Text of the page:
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Ben Horowitz, the co-founder of the Silicon Valley venture capital firm Andreessen Horowitz, has a new book about what makes for a purposeful culture.
In What You Do Is Who You Are (Oct. 29; HarperCollins),
Horowitz offers lessons from history as well as from his own experience to
answer the question that’s top of mind for executives now more than ever: “How
do you create and sustain a culture you’re proud of?”
Horowitz spoke with Fortune’s Andrew Nusca in a
wide-ranging interview. Below is an excerpt from the Q&A (Read it in
FORTUNE: One of the things businesspeople like to stew on
is whether culture can be changed—especially if it’s a bad one. Now that you’ve
written your book: Can it?
HOROWITZ: If a guy who’s born a slave can take a bunch of slaves and turn them into one of the greatest fighting forces in the world [referring to the Haitian Revolution’s slave revolt], you absolutely can change the fucking culture at your company. That’s a mistake that people often make—that you can’t.
One of the more striking examples of that is Sun Tzu running
a concubine army and changing the culture around [military] drills in an
instant by cutting people’s heads off. It’s very possible. It’s a matter of
technique and commitment to change.
People can come in and water down a culture, but if you’re
taking away the old culture, you need to give it a stronger purpose than it
had. [When it removed controversial CEO Travis Kalanick] Uber didn’t quite
replace the culture with a stronger culture. That’s one of the mistakes it
made. Travis’s culture was really compelling, creative, powerful, and
motivating—the “super pumped” virtue. He did a lot right and had one very big flaw
in the code. But they lost a lot of what he did right in the transition, and
you can see that attrition today. (Editor’s note: Horowitz’s firm famously
passed on investing in Uber, choosing rival Lyft instead.)
Let’s talk about office space purveyor WeWork, which is
dominating news headlines right now for having a corporate culture so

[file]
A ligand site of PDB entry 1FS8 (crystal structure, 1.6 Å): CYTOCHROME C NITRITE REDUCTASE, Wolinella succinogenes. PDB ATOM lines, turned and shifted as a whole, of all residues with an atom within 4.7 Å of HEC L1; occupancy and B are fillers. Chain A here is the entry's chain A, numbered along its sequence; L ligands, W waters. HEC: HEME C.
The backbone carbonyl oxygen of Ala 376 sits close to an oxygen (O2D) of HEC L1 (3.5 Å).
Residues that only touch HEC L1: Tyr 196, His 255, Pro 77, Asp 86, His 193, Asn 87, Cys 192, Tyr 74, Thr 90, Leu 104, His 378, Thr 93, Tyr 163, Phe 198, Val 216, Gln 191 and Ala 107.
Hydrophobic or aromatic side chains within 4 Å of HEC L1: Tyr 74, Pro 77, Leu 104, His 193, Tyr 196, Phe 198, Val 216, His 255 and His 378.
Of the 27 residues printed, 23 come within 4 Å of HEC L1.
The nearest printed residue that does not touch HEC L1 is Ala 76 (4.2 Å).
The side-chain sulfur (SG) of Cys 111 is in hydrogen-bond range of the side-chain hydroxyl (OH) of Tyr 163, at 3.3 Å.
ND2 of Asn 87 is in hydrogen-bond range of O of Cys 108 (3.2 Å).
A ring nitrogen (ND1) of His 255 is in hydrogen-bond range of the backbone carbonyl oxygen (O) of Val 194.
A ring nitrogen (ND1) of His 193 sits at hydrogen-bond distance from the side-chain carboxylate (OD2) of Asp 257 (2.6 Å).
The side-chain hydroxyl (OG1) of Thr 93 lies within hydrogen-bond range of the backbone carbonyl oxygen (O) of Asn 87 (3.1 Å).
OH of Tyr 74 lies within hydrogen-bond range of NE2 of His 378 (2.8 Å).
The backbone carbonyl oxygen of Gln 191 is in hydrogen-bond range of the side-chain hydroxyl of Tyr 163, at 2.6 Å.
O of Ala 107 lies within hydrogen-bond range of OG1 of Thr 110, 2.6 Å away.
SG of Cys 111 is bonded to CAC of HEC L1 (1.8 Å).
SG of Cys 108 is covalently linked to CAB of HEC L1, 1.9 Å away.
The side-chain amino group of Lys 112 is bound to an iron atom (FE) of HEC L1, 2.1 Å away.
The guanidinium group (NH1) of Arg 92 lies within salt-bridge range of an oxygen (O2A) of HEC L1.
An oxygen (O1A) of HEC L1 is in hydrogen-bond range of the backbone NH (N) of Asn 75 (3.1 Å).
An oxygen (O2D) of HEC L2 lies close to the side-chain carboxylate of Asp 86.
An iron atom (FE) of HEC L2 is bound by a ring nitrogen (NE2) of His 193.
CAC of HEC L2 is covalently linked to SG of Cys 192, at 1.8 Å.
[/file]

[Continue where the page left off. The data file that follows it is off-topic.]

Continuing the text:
all-encompassing and detached from reality—it’s literally The We Company—that
it hid the problematic business underneath it. In light of the book’s lessons,
what do we draw from this?
It’s easy to shit all over everything Adam [Neumann,
WeWork’s co-founder and former CEO] did now—the swing and the miss with the
IPO, [the takeover by] SoftBank, all of that. But what he accomplished wasn’t
trivial; it was very real. WeWork started with a giant vision: “We will
change the way that work happens, and make it much more human.” He built a
culture around that, and lived it himself. And it was such a compelling
narrative that he was able to raise nearly as much money as anybody has
privately and build a very talented workforce—those employees are really very
good. And from a business standpoint, he created a consumer brand on a real
estate company. Who’s done that? Maybe Donald Trump, I guess.
A slightly different category, I think.
Yeah (laughs). The core thing in WeWork’s culture was
optimism: “Dream bigger.” It ended up being the Achilles heel because there
were clearly things that were not expected in the business, and I’m sure people
said something along the way, and I’m sure bad news was difficult to deliver in
that environment. That’s where cultural design is very complex. And you have to
be careful of that. I talk about that in the book. The Samurai are an honor
culture. But you need to be polite and have rules of engagement—you can’t just
have strong, massive cultural concepts and not define the limitations on that.
From afar, that seems like the mistake [Neumann] made.
QUOTE OF THE DAY: “The size of the commitment that
SoftBank has made to [WeWork] in the past and now is $18.5 billion. To put
things in context, that is bigger than the GDP of my country where I came from
(Bolivia). That’s a country where there’s 11 million people.” — SoftBank
executive Marcelo Claure in an address to WeWork’s worried staff. Read
the leaked transcript from the all-hands meeting.
NOT SO FAIR: Fair.com, a flexible car ownership
startup valued at $1.2 billion will be laying off 40% of its staff. It is also
removing its CFO, Tyler Painter, who is the brother of the CEO. He’s being
replaced in the interim by Kirk Shryoc.